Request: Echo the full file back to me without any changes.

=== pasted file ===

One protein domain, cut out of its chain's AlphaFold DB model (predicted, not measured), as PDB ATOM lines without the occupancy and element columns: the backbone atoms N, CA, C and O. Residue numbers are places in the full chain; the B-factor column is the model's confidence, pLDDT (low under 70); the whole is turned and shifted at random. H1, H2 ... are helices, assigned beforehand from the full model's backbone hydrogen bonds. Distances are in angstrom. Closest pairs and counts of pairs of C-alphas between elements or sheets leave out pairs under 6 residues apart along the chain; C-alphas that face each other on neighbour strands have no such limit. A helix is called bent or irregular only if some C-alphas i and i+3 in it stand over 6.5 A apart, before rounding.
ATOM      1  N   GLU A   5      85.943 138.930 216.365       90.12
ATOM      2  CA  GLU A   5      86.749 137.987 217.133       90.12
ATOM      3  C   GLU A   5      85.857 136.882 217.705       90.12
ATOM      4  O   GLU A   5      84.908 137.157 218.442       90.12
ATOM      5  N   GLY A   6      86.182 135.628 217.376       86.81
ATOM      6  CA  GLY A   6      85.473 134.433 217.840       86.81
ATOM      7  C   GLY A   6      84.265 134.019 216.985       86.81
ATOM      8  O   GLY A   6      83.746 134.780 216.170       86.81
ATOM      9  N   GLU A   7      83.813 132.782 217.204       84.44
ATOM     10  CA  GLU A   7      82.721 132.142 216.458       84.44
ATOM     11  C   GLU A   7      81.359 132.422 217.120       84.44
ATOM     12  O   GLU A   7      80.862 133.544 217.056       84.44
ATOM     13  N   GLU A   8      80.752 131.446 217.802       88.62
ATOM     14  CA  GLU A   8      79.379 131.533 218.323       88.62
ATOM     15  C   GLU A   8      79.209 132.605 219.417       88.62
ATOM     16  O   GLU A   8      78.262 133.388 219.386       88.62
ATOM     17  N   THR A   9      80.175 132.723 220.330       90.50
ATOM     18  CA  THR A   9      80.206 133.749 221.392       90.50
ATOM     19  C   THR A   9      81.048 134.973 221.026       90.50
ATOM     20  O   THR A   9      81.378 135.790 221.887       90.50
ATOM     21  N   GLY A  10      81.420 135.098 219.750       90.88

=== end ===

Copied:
One protein domain, cut out of its chain's AlphaFold DB model (predicted, not measured), as PDB ATOM lines without the occupancy and element columns: the backbone atoms N, CA, C and O. Residue numbers are places in the full chain; the B-factor column is the model's confidence, pLDDT (low under 70); the whole is turned and shifted at random. H1, H2 ... are helices, assigned beforehand from the full model's backbone hydrogen bonds. Distances are in angstrom. Closest pairs and counts of pairs of C-alphas between elements or sheets leave out pairs under 6 residues apart along the chain; C-alphas that face each other on neighbour strands have no such limit. A helix is called bent or irregular only if some C-alphas i and i+3 in it stand over 6.5 A apart, before rounding.
ATOM      1  N   GLU A   5      85.943 138.930 216.365       90.12
ATOM      2  CA  GLU A   5      86.749 137.987 217.133       90.12
ATOM      3  C   GLU A   5      85.857 136.882 217.705       90.12
ATOM      4  O   GLU A   5      84.908 137.157 218.442       90.12
ATOM      5  N   GLY A   6      86.182 135.628 217.376       86.81
ATOM      6  CA  GLY A   6      85.473 134.433 217.840       86.81
ATOM      7  C   GLY A   6      84.265 134.019 216.985       86.81
ATOM      8  O   GLY A   6      83.746 134.780 216.170       86.81
ATOM      9  N   GLU A   7      83.813 132.782 217.204       84.44
ATOM     10  CA  GLU A   7      82.721 132.142 216.458       84.44
ATOM     11  C   GLU A   7      81.359 132.422 217.120       84.44
ATOM     12  O   GLU A   7      80.862 133.544 217.056       84.44
ATOM     13  N   GLU A   8      80.752 131.446 217.802       88.62
ATOM     14  CA  GLU A   8      79.379 131.533 218.323       88.62
ATOM     15  C   GLU A   8      79.209 132.605 219.417       88.62
ATOM     16  O   GLU A   8      78.262 133.388 219.386       88.62
ATOM     17  N   THR A   9      80.175 132.723 220.330       90.50
ATOM     18  CA  THR A   9      80.206 133.749 221.392       90.50
ATOM     19  C   THR A   9      81.048 134.973 221.026       90.50
ATOM     20  O   THR A   9      81.378 135.790 221.887       90.50
ATOM     21  N   GLY A  10      81.420 135.098 219.750       90.88